The musical highlight is a beautifully pared back piano rendition of 'Your Song', as Elton tentatively finds his way into the song for the first time
The remainder of the film's emotional content never quite hits those heights; Bryce Dallas Howard's every scene as Elton's mother winds the movie like a punch in the stomach - she's, like, Catherine Tate's 'Swearing Nan' awful - and her accent speeds around the British Isles faster than Anneka fucking Rice. There's cliche here that could choke a horse: an uncaring mum, an emotionally absent dad, a scene - I swear to God - in which an adult Elton hugs his child self. The crux of the drama is provided by Richard Madden's lover/manager John Reid, whose lustful adoration sadly but predictably lapses into cartoon villainy. I incorrectly assumed that Reid was dead and thus incapable of filing a lawsuit, given his thorough shafting here and the absolute bodying he received in Bohemian Rhapsody.

Like one of Elton's stage costumes, Rocketman is a movie of high contrast: it's loud and proud and nails its colours to its considerable mast, but when it's not performing, it's a tuneless dirge so generic it could be about anybody. I can't remember the last time a film frustrated me so, alternating between grace and clumsiness, equal parts poetry and playbook, total diva meets basic bitch. When Elton's music is in full flow it's unstoppable, but for all its lofty ambitions, its fizz and its pop, Rocketman barely bruises the sky.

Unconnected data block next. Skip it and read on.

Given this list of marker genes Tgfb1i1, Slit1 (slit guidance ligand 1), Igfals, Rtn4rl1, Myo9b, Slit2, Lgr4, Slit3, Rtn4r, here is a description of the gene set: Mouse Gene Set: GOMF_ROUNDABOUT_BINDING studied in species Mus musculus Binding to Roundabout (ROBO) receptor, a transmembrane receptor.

Additional observations:
- The end credits are unintentionally hilarious. Usually biopics like to give you a split-screen comparison between the actor and the real-life person, but given Rocketman is essentially 100% Elton the film vs reality comparisons in the credits are reserved for... Elton's clothes. Unsurprisingly, the film's costumes are very similar to the actual garments worn by Elton John, because they are clothes and that is not hard.
- Screenwriter Lee Hall's next project is Tom Hooper's Cats. I cannot tell you how conflicted I am about this motion picture, because I would claw your eyes out to see it, yet somehow am offended by its mere existence.
- My prediction: four Oscar nominations (Best Actor, Best Picture, Best Costume Design, Best Hair & Makeup)